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Ottawa embarks on $2.1-million auto industry study

A Chrysler auto worker uses an ergo-arm to load the seats into Chrysler minivans at the Windsor Assembly Plant in Windsor, Ont., Jan. 18, 2011.


The federal government has commissioned a $2.1-million study of the auto industry that will assess policies affecting the sector.

Charlotte Yates, dean of social sciences at McMaster University in Hamilton, Ont., will establish the Canadian Automotive Policy Partnership, a five-year project that will be assisted by Toyota Motor Manufacturing Canada Inc., Ford Motor Co. of Canada Ltd. and the Canadian Auto Workers union.

The project will look at the current state of the industry to determine which Canadian policies need to be examined more fully and determine if new policies prescriptions should also be assessed.

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"Five years gives us a good slice of time to look at some things and to get a handle on some of the dynamics," Prof. Yates said.

Canada has lost some assembly capacity in recent years and there are projections that more could disappear during the next 15 years, she said.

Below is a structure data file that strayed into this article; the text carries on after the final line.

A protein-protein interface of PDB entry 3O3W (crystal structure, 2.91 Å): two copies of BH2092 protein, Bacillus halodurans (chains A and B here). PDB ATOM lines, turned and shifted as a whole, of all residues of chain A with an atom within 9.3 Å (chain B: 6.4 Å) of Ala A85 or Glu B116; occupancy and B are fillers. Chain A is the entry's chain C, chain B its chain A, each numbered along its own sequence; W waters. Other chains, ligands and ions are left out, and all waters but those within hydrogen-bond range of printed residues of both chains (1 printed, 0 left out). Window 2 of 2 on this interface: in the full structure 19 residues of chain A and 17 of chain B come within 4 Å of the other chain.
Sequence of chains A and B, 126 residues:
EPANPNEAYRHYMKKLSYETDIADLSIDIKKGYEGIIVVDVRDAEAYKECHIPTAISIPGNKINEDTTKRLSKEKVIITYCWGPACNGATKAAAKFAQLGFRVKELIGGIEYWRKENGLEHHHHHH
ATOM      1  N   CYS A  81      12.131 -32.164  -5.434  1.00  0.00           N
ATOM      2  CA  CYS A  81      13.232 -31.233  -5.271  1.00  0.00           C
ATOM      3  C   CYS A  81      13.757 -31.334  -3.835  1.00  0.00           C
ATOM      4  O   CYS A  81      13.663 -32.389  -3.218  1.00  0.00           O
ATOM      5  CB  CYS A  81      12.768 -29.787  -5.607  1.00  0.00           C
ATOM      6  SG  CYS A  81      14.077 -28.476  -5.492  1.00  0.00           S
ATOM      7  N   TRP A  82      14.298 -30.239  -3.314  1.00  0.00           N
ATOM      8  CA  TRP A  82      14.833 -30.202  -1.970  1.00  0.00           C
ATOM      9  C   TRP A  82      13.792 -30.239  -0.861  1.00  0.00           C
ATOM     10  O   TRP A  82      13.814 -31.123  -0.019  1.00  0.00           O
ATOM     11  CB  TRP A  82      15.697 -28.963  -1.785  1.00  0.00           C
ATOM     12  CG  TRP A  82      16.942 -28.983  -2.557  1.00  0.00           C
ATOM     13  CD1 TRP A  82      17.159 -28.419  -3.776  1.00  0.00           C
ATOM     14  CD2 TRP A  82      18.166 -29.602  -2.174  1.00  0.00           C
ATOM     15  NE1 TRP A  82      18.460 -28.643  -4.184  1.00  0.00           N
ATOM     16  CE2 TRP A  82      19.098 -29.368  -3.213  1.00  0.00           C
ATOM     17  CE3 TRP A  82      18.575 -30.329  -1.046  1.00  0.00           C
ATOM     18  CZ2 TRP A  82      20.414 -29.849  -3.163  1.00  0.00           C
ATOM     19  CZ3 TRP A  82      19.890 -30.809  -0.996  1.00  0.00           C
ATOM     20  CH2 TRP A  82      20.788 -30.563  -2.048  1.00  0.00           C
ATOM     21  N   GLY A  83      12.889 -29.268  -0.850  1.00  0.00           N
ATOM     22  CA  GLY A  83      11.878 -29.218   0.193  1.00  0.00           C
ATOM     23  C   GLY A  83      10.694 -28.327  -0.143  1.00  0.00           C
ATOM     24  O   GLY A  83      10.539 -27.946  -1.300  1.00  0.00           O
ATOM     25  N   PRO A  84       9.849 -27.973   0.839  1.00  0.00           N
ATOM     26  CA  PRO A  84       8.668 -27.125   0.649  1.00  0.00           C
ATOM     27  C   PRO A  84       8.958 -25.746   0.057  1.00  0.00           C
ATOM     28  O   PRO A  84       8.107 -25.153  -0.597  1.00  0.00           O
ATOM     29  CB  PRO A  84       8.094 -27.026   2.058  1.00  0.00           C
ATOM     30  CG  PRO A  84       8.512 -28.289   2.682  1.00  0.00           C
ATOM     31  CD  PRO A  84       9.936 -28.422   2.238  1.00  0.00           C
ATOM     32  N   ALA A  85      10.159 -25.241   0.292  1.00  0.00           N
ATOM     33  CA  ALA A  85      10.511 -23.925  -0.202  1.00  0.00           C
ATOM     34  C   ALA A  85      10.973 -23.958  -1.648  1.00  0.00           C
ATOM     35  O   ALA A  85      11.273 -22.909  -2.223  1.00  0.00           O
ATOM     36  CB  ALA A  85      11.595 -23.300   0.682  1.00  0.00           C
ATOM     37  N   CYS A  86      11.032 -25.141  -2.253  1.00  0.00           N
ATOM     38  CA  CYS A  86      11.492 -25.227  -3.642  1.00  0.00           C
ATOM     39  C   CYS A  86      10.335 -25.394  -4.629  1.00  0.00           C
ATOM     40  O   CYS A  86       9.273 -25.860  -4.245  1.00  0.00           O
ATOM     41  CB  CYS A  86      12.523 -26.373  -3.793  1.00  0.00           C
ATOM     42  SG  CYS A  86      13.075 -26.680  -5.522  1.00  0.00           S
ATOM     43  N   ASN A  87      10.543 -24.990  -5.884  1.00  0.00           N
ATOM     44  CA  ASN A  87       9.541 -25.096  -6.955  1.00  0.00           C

"If we don't start thinking now and we lose assembly, we lose the rest of the industry because the parts [industry] follows [assembly]," she said.

The study will examine which government policies affect capital investment decisions by auto makers; technology; actions taken by governments elsewhere; and the effect of environmental regulation on the industry in Canada.

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About the Author
Auto and Steel Industry Reporter

Greg Keenan has covered the automotive and steel industries for The Globe and Mail since 1995. He also writes about broader manufacturing trends. He is a graduate of the University of Toronto and of the University of Western Ontario School of Journalism. More


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